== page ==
• The EFI partition is needed to be formatted using the FAT32 file format this is wrong in many levels: The ESP doesn't need to be FAT32, and FAT32 is a partition format, not file format. Unfortunately, many Linux installers create FAT16 ESPs by default and my laptop's preinstalled Linux is one of them. In fact I've seen FAT16 more common on Linux than FAT32 – phuclv Jan 27 '19 at 8:49
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    Old post, I know, but just to add that FreeBSD uses an 800KiB EFI partition for its bootable installation media. Obviously you are not usually adding stuff to the EFI partition on a USB stick after creating it, so you can get away with making it as small as technically possible. On the other hand, on your main system disk you should leave sufficient breathing room on the EFI partition to allow for future content. – dumetrulo Mar 13 '19 at 9:34
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The absolute minimum size you can get away with, involves using a fat12 filesystem (so 32 KB), and in practice requires using some minimal boot manager that incorporates filesystem drivers for reading your primary partition -- and the kernel contained there -- which implies grub or rEFInd. A typical grub-install image will be around 200KB, which is still not bad at all.

I've been booting just fine with a 2MB fat12 ESP for quite some time now, so clearly it can be done!

I'm not entirely sure where the common advice to use 512MB comes from, but the Arch Wiki was recently amended by... me... to reference the possibility of fat12.

http://www.rodsbooks.com/linux-uefi/ seems to indicate at least fat16 should work fine except for confusing the Windows installer, which is not really relevant IMHO. The Arch Wiki seems to have based itself on that advice, but I'm not brave enough to totally rewrite it.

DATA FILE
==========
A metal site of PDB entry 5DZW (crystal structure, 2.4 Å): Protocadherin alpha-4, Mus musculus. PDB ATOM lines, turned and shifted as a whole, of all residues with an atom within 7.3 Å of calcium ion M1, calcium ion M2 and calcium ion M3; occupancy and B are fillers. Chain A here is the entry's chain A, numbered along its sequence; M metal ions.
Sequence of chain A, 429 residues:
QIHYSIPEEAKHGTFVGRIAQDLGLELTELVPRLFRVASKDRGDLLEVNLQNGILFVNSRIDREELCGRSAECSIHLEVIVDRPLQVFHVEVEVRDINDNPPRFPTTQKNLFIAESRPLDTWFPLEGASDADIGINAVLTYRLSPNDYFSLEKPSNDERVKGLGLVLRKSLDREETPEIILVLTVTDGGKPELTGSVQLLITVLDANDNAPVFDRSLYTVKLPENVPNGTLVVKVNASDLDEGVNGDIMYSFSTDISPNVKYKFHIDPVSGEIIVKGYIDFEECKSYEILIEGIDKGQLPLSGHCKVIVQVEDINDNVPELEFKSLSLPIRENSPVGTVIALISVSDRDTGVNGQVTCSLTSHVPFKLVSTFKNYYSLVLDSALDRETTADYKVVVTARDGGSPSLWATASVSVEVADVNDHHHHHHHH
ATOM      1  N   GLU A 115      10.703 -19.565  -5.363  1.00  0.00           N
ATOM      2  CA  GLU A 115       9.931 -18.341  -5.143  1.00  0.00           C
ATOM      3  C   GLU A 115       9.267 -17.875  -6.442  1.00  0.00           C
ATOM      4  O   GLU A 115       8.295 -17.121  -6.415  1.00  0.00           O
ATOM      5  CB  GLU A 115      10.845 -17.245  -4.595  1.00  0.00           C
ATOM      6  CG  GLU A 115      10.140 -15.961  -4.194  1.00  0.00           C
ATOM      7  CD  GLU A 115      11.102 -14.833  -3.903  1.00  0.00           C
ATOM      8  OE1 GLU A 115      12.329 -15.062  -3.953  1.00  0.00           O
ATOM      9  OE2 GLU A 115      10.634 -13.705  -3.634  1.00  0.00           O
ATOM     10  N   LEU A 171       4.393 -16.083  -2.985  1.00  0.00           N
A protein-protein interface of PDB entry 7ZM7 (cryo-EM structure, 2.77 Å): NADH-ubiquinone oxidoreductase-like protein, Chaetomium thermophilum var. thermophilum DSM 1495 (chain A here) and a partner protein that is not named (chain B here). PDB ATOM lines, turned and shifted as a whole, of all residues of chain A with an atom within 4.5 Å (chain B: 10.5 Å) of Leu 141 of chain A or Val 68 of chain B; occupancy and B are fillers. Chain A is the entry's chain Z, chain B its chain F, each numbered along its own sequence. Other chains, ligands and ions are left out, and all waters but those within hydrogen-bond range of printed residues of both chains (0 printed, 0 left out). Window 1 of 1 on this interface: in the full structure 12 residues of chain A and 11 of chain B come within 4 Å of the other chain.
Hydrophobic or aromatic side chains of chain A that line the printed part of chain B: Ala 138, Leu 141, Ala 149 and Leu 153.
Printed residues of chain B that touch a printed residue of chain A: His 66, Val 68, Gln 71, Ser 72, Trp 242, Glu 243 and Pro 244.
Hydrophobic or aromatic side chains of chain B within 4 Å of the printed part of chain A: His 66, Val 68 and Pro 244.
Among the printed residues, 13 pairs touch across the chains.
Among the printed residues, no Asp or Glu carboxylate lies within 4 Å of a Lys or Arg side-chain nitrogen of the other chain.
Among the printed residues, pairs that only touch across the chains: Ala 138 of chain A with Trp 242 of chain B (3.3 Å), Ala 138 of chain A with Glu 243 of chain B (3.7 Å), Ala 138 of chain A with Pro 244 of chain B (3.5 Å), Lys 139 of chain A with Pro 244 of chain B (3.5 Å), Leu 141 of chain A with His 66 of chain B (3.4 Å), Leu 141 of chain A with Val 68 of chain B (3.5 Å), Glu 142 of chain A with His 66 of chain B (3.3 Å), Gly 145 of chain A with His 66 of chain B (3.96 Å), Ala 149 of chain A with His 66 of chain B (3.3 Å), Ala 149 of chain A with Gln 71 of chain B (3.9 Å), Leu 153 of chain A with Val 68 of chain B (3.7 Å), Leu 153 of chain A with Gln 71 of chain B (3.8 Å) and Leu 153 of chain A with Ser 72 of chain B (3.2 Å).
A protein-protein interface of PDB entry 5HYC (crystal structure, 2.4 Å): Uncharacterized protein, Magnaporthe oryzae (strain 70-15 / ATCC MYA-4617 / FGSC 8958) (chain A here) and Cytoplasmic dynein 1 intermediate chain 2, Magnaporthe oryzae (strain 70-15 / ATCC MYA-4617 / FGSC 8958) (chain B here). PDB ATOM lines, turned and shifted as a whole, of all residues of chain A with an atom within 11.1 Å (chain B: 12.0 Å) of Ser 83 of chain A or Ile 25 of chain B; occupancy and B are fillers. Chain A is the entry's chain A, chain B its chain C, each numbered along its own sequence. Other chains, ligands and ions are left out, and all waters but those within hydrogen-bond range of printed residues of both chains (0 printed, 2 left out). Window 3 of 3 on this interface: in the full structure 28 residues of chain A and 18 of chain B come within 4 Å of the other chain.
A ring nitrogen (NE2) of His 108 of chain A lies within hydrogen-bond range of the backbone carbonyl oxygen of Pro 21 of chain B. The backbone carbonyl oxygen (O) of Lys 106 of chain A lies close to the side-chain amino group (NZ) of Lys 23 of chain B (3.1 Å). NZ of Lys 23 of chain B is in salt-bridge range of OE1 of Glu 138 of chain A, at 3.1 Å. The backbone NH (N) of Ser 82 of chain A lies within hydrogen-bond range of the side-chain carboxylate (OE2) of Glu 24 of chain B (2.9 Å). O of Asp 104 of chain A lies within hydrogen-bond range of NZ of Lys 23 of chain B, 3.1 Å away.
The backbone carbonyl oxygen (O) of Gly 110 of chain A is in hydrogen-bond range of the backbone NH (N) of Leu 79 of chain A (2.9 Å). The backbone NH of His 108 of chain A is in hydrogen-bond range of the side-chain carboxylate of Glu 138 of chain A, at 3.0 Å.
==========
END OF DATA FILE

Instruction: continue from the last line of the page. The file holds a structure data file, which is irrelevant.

As I referenced in the Wiki, the UEFI spec mandates fat12 drivers. I've heard arguments that "only removable drives are mandated", leaving open the possibility that someone, somewhere, has or will write a UEFI implementation that includes those fat12 filesystem drivers but somehow forbids their use for mounting the UEFI system partition, but I personally consider this unlikely.

  • For Arch the Parted page suggests 260MiB as the recommended minimum whereas Encrypting an entire system says 200MiB is all that's needed. Perhaps separate page describing the considerations would be welcomed, and wouldn't require a rewrite. – Josh Habdas Dec 19 '19 at 1:21
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For Linux, in terminal, run sudo fdisk -l to find out the sector size of your storage drive.

Since the EFI partition is formatted as FAT32, the minimum partition size of FAT32 drive is calculated as sector_size x 65527. For modern storage that is 512 bytes x 65527 = 32 MiB. The EFI boot manager executable is around 125 KiB, so the 32 MiB minimum is more than necessary for the EFI partition size. There are other arguments for larger sizes, but unless you run in those particular situations, larger is not necessary.

  • the EFI on Linux is often FAT16, not FAT32. And as mentioned by eschwartz even FAT12 will also work – phuclv May 25 '19 at 7:51